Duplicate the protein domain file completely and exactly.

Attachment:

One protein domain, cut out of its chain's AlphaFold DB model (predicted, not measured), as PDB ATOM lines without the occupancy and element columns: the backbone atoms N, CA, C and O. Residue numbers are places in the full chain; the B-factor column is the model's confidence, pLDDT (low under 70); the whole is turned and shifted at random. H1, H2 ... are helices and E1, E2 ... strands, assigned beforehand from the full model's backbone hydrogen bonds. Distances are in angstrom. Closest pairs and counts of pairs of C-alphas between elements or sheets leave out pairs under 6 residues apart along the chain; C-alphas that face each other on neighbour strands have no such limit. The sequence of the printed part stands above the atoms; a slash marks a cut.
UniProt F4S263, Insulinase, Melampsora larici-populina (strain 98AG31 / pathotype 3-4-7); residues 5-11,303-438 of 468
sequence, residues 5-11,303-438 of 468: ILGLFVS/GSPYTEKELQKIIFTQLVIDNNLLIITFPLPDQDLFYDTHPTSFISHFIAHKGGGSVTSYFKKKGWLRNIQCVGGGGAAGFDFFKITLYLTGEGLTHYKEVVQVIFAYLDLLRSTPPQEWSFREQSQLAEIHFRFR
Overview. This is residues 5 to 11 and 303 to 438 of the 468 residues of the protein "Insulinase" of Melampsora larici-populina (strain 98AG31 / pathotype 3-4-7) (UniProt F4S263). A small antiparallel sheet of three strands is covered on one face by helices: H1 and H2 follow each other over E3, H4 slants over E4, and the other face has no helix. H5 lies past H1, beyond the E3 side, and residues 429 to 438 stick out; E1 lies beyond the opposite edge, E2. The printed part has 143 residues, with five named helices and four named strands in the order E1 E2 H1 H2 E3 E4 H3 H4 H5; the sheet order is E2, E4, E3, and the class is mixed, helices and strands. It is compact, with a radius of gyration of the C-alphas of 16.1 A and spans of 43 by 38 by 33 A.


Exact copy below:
One protein domain, cut out of its chain's AlphaFold DB model (predicted, not measured), as PDB ATOM lines without the occupancy and element columns: the backbone atoms N, CA, C and O. Residue numbers are places in the full chain; the B-factor column is the model's confidence, pLDDT (low under 70); the whole is turned and shifted at random. H1, H2 ... are helices and E1, E2 ... strands, assigned beforehand from the full model's backbone hydrogen bonds. Distances are in angstrom. Closest pairs and counts of pairs of C-alphas between elements or sheets leave out pairs under 6 residues apart along the chain; C-alphas that face each other on neighbour strands have no such limit. The sequence of the printed part stands above the atoms; a slash marks a cut.
UniProt F4S263, Insulinase, Melampsora larici-populina (strain 98AG31 / pathotype 3-4-7); residues 5-11,303-438 of 468
sequence, residues 5-11,303-438 of 468: ILGLFVS/GSPYTEKELQKIIFTQLVIDNNLLIITFPLPDQDLFYDTHPTSFISHFIAHKGGGSVTSYFKKKGWLRNIQCVGGGGAAGFDFFKITLYLTGEGLTHYKEVVQVIFAYLDLLRSTPPQEWSFREQSQLAEIHFRFR
Overview. This is residues 5 to 11 and 303 to 438 of the 468 residues of the protein "Insulinase" of Melampsora larici-populina (strain 98AG31 / pathotype 3-4-7) (UniProt F4S263). A small antiparallel sheet of three strands is covered on one face by helices: H1 and H2 follow each other over E3, H4 slants over E4, and the other face has no helix. H5 lies past H1, beyond the E3 side, and residues 429 to 438 stick out; E1 lies beyond the opposite edge, E2. The printed part has 143 residues, with five named helices and four named strands in the order E1 E2 H1 H2 E3 E4 H3 H4 H5; the sheet order is E2, E4, E3, and the class is mixed, helices and strands. It is compact, with a radius of gyration of the C-alphas of 16.1 A and spans of 43 by 38 by 33 A.